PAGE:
Topic: Northeast (60 posts) Page 1 of 12


Note: I wrote this in late 2016, have edited it now-2018-and believe it is still relevant. I never published it til now.

A while ago I wrote a blog (here) about some new work I made under the pseudonym Marc S. Meyer. In it, I took us into his personality and medical issues, I interviewed his theoretical wife and described the circumstances behind his motivation to make the Gravel pictures (you can see these here). The post was about his motivation and his excitement at making them but didn't really get us inside the actual pictures.

This post will.

Landscape photography: has a bad reputation. And for good reason. So much "yawn" work out there, so many one-shot wonders, so much overdone, overcooked, over sharpened, over HDR'd and just poorly made. Is this simply an idiom that is over? A manner of making photographs done to death and steeped in such tradition, history, and genealogy that it just isn't relevant or interesting anymore? Meyer's new work of gravel pushes back against just this idea. His theory goes like this: traditional landscape photography is over (remember this is supposition), so, photographing great landscapes is not of interest anymore. Shoot something very prosaic like mounds of gravel and imbue these with the same awe, monumentality and universality and you may have an effective commentary on our collective plight. This is the present paying for past sins, isn't it?

Overfish the incredible wealth of George's Bank, the fishing grounds off the New England Coast and what have you got? No more fish. Not so good: a severely overfished resource, making for government quotas, catch limits and federal agent monitors on boats. Go down to the fish market in the harbor of Menemsha, on Martha's Vineyard where there really isn't a "fleet" anymore, and a good percentage of what is there in the cases came from far far away, maybe even another continent.

Same principle with these new pictures.  Marc doesn't believe the idiom is dead he just thinks there has been little work that's been productive or real thought put into it that he's seen in recent years. 

So, photograph nothing (or as little to nothing as you can find), invest in loading the quiver full of emotional, romantic and spiritual arrows that hit bullseyes, make beautiful prints, display them and publish them to gauge the effect. The results could be HUGE (sorry, couldn't resist, writing this as Trump headlines the news every day).

As I look at these new photographs by Meyer I am impressed with their formal rigor, yet I am struck by their light touch and the number of connections they make. Yes, this is classic picture making but it also is very new as the subject's been removed. Marc believes it makes sense to minimize content so as to allow his efforts to come through.  I find this inescapable in his pictures.  I am now looking at what he's done to something, pure and simple. Accuracy? Fidelity to the original? Literally true? No, not interested, it would seem. But still largely representational. The only analogy I can come up with is it is like being hit over the head with a felt-tipped hammer. Not such a big deal until it is. There is a metaphor in here, and it centers around the idea that we're done, its over, we have fucked it up. How did I get to that? Just look at the work (here). Utopian view of the days ahead, sweetness and light, a better world just around the corner, messiah-like predictor of wellness, opportunity and prosperity? Or an admission that there is nothing truly new, significant, monumental or pure to photograph so we have to make due with what we have.  Hard to keep an attitude of the glass half full these days, isn't it? Marc's sense would seem to be that we need to invent new definitions for things, new ways of approaching, new ways of thinking about where we live and what we do as the planet's primary species possessing the biggest brains and the capacity to destroy everything in our path. Let's be clear, this plight is unique to us, no other animals have wreaked such havoc with where we live.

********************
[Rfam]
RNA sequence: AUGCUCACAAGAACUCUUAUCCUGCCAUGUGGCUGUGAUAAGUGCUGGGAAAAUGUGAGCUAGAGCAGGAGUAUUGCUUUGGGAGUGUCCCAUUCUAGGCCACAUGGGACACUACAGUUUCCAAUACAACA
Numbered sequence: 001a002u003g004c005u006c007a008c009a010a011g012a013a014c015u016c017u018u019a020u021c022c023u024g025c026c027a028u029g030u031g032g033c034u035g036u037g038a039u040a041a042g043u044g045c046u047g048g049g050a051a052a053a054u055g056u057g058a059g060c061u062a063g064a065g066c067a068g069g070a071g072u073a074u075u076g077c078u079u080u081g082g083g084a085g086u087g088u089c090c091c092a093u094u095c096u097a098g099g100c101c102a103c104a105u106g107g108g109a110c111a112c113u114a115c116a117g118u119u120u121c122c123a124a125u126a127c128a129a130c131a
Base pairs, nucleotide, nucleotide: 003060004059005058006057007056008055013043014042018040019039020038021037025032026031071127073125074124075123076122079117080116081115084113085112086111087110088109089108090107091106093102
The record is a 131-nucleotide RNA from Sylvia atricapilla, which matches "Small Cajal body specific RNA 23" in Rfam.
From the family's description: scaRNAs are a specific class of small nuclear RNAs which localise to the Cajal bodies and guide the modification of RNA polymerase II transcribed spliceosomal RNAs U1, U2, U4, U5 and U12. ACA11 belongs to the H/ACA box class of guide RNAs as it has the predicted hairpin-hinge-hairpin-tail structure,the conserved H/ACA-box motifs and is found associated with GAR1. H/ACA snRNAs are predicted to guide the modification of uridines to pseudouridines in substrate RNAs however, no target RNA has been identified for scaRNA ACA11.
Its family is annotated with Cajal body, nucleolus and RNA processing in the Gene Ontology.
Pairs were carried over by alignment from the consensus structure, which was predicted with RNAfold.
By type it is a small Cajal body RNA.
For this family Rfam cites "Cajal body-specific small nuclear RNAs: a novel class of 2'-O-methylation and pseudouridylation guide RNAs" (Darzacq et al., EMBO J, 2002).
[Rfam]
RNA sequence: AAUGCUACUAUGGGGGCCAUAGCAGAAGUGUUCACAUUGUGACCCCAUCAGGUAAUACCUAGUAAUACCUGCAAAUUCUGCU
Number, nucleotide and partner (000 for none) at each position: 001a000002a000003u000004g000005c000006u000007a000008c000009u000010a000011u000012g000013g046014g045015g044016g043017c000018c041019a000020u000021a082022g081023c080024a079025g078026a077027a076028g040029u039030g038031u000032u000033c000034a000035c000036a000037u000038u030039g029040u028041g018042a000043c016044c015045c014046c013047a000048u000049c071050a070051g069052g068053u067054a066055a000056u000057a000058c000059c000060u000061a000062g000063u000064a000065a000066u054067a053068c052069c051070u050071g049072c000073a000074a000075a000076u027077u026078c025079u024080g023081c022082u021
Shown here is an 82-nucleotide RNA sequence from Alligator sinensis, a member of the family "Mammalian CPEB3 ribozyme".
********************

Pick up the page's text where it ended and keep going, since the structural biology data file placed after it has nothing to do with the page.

Back to earth and Marc's pictures of gravel next to a supermarket in mid Massachusetts made on summer afternoons. This is, after all, what we've got. 

In having a beer a couple of weeks ago with Jamie Stringfellow, the editor of the newspaper the Martha's Vineyard Times, she made the somewhat provocative statement, as an islander, that she partly liked what the island was becoming. More year round, better food, stores staying open more through the winter months, more culture, lots to do in February as well as in July. Of course, traditional Vineyarders used to hunker down in those winter months. Want a quart of milk and live "up island" off season? 20-minute drive at least. All that's changing, along with mega homes in the thousands of square feet and a large service industry springing up to provide services for the rich and mega-rich.  And the expectation that what there is on the mainland should be on the island too, at a cost, of course. 

My point. Change is endemic to where we live, how we live and what our priorities are. We will give up to get, yesterday's priority forgotten and tomorrow's on the horizon. In relationship to our medium of photography, it's easy to predict the demise of the use of the traditional camera, the SLR or DSLR, even the mirrorless may be on the block soon as Apple and Android take over those functions. 

And, oh yes, what does the gravel pit look like now in 2018, almost two years later?

Hobby Lobby

Topics: Northeast,Color,Digital

Permalink | Posted March 25, 2018

Human Representation

I don't know quite what this is. This compulsion to photograph human beings in representational form. Cabelas had some, Mutter Museum yes, in dissected form, Reggio Emilia, yes, and certainly the Monsters work. And now Mannequins also. The latest content for me is in a few banners on Liberty Island in New York,  that depict what a new Museum under construction near the Statue of Liberty will look like.

At any rate: to the photographs.

This shown to establish where we are. The Museum under construction, and one of three banners to publicize it. This is what I did:

You can see that things dissemble pretty quickly, as these are just inserted into the file, the same as fake trees or vehicles are imposed into architectural renderings.

Although distant history, preserved as a jpeg, presumably these started out as actual people. Model releases obtained? In the public domain? No idea.

What can you infer about us in our present-day society from these pictures? Just the other night I saw the film 12 Strong. While watching the film I found myself thinking that CGI is now so good that we no longer can tell where actual footage depicting actors on location ends and computer-aided imagery begins. These figures on the banner at Liberty Island are a lot cruder but still where does that woman with the bag over her shoulder exist? What is her story and where is she now? What a remarkably dehumanizing thing to do, to pluck these people out of their lives and place them in a banner like this in an architectural rendering.